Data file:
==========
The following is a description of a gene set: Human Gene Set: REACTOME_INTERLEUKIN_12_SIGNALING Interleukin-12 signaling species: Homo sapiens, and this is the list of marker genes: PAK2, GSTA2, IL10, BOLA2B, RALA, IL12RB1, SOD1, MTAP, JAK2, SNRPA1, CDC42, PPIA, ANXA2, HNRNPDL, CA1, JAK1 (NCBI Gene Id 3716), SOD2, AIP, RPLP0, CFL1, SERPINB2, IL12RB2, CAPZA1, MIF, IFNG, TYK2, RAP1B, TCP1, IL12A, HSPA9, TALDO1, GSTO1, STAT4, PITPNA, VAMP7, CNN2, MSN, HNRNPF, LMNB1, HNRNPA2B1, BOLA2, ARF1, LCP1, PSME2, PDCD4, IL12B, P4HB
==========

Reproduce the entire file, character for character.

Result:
The following is a description of a gene set: Human Gene Set: REACTOME_INTERLEUKIN_12_SIGNALING Interleukin-12 signaling species: Homo sapiens, and this is the list of marker genes: PAK2, GSTA2, IL10, BOLA2B, RALA, IL12RB1, SOD1, MTAP, JAK2, SNRPA1, CDC42, PPIA, ANXA2, HNRNPDL, CA1, JAK1 (NCBI Gene Id 3716), SOD2, AIP, RPLP0, CFL1, SERPINB2, IL12RB2, CAPZA1, MIF, IFNG, TYK2, RAP1B, TCP1, IL12A, HSPA9, TALDO1, GSTO1, STAT4, PITPNA, VAMP7, CNN2, MSN, HNRNPF, LMNB1, HNRNPA2B1, BOLA2, ARF1, LCP1, PSME2, PDCD4, IL12B, P4HB